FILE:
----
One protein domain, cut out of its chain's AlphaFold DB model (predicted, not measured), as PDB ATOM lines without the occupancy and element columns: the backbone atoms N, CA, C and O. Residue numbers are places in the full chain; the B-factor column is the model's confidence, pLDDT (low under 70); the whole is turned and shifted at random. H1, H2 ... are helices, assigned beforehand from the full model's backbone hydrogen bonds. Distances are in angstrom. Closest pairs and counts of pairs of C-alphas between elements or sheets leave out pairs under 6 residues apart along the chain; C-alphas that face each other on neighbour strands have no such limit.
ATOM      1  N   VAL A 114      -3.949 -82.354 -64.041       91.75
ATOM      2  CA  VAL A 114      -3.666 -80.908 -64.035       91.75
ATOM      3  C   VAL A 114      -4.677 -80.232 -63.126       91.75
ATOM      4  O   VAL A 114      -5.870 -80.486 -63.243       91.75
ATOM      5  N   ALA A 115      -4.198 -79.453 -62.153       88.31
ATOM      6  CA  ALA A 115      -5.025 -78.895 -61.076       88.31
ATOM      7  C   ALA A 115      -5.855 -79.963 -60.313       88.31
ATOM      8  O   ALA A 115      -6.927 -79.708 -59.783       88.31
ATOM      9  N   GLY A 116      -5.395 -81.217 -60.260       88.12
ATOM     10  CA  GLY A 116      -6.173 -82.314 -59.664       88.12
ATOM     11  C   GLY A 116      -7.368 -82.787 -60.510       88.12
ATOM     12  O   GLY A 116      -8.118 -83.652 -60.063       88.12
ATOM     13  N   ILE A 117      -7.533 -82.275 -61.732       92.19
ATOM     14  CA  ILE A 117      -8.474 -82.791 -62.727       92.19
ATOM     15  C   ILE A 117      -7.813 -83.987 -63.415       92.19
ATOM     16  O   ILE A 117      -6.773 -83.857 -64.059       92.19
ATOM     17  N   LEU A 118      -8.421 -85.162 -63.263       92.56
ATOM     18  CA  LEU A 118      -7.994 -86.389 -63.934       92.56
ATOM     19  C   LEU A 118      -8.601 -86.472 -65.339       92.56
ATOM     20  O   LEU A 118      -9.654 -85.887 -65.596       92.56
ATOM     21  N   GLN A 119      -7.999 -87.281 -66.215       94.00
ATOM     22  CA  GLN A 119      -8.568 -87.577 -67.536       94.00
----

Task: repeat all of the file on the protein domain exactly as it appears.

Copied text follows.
One protein domain, cut out of its chain's AlphaFold DB model (predicted, not measured), as PDB ATOM lines without the occupancy and element columns: the backbone atoms N, CA, C and O. Residue numbers are places in the full chain; the B-factor column is the model's confidence, pLDDT (low under 70); the whole is turned and shifted at random. H1, H2 ... are helices, assigned beforehand from the full model's backbone hydrogen bonds. Distances are in angstrom. Closest pairs and counts of pairs of C-alphas between elements or sheets leave out pairs under 6 residues apart along the chain; C-alphas that face each other on neighbour strands have no such limit.
ATOM      1  N   VAL A 114      -3.949 -82.354 -64.041       91.75
ATOM      2  CA  VAL A 114      -3.666 -80.908 -64.035       91.75
ATOM      3  C   VAL A 114      -4.677 -80.232 -63.126       91.75
ATOM      4  O   VAL A 114      -5.870 -80.486 -63.243       91.75
ATOM      5  N   ALA A 115      -4.198 -79.453 -62.153       88.31
ATOM      6  CA  ALA A 115      -5.025 -78.895 -61.076       88.31
ATOM      7  C   ALA A 115      -5.855 -79.963 -60.313       88.31
ATOM      8  O   ALA A 115      -6.927 -79.708 -59.783       88.31
ATOM      9  N   GLY A 116      -5.395 -81.217 -60.260       88.12
ATOM     10  CA  GLY A 116      -6.173 -82.314 -59.664       88.12
ATOM     11  C   GLY A 116      -7.368 -82.787 -60.510       88.12
ATOM     12  O   GLY A 116      -8.118 -83.652 -60.063       88.12
ATOM     13  N   ILE A 117      -7.533 -82.275 -61.732       92.19
ATOM     14  CA  ILE A 117      -8.474 -82.791 -62.727       92.19
ATOM     15  C   ILE A 117      -7.813 -83.987 -63.415       92.19
ATOM     16  O   ILE A 117      -6.773 -83.857 -64.059       92.19
ATOM     17  N   LEU A 118      -8.421 -85.162 -63.263       92.56
ATOM     18  CA  LEU A 118      -7.994 -86.389 -63.934       92.56
ATOM     19  C   LEU A 118      -8.601 -86.472 -65.339       92.56
ATOM     20  O   LEU A 118      -9.654 -85.887 -65.596       92.56
ATOM     21  N   GLN A 119      -7.999 -87.281 -66.215       94.00
ATOM     22  CA  GLN A 119      -8.568 -87.577 -67.536       94.00